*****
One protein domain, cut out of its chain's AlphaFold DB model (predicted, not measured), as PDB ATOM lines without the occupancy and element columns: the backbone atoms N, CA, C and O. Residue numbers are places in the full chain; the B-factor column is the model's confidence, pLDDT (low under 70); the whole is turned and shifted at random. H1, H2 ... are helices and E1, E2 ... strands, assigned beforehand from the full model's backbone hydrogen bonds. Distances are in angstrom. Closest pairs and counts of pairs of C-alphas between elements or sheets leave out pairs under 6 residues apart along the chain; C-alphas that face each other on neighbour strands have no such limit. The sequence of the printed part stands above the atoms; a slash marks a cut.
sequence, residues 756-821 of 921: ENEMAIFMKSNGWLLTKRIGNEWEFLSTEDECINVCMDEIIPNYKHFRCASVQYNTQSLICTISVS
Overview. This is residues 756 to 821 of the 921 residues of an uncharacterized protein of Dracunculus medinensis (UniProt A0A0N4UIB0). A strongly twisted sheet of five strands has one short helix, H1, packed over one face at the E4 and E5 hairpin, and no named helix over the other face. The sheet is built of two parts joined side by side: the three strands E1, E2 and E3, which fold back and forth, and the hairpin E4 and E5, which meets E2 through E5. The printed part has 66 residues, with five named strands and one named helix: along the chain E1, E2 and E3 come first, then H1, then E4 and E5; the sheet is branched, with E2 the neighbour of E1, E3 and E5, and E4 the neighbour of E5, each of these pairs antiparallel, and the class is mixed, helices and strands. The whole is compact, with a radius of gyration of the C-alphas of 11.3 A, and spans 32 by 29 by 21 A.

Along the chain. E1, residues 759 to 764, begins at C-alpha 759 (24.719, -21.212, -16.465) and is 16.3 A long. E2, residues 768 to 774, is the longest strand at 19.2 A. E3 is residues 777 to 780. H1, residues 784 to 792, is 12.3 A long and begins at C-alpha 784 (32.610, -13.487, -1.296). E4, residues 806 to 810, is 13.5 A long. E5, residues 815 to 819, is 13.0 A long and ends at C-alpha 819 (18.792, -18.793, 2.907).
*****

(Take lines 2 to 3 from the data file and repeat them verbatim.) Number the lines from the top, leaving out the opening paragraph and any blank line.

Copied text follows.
Overview. This is residues 756 to 821 of the 921 residues of an uncharacterized protein of Dracunculus medinensis (UniProt A0A0N4UIB0). A strongly twisted sheet of five strands has one short helix, H1, packed over one face at the E4 and E5 hairpin, and no named helix over the other face. The sheet is built of two parts joined side by side: the three strands E1, E2 and E3, which fold back and forth, and the hairpin E4 and E5, which meets E2 through E5. The printed part has 66 residues, with five named strands and one named helix: along the chain E1, E2 and E3 come first, then H1, then E4 and E5; the sheet is branched, with E2 the neighbour of E1, E3 and E5, and E4 the neighbour of E5, each of these pairs antiparallel, and the class is mixed, helices and strands. The whole is compact, with a radius of gyration of the C-alphas of 11.3 A, and spans 32 by 29 by 21 A.

Along the chain. E1, residues 759 to 764, begins at C-alpha 759 (24.719, -21.212, -16.465) and is 16.3 A long. E2, residues 768 to 774, is the longest strand at 19.2 A. E3 is residues 777 to 780. H1, residues 784 to 792, is 12.3 A long and begins at C-alpha 784 (32.610, -13.487, -1.296). E4, residues 806 to 810, is 13.5 A long. E5, residues 815 to 819, is 13.0 A long and ends at C-alpha 819 (18.792, -18.793, 2.907).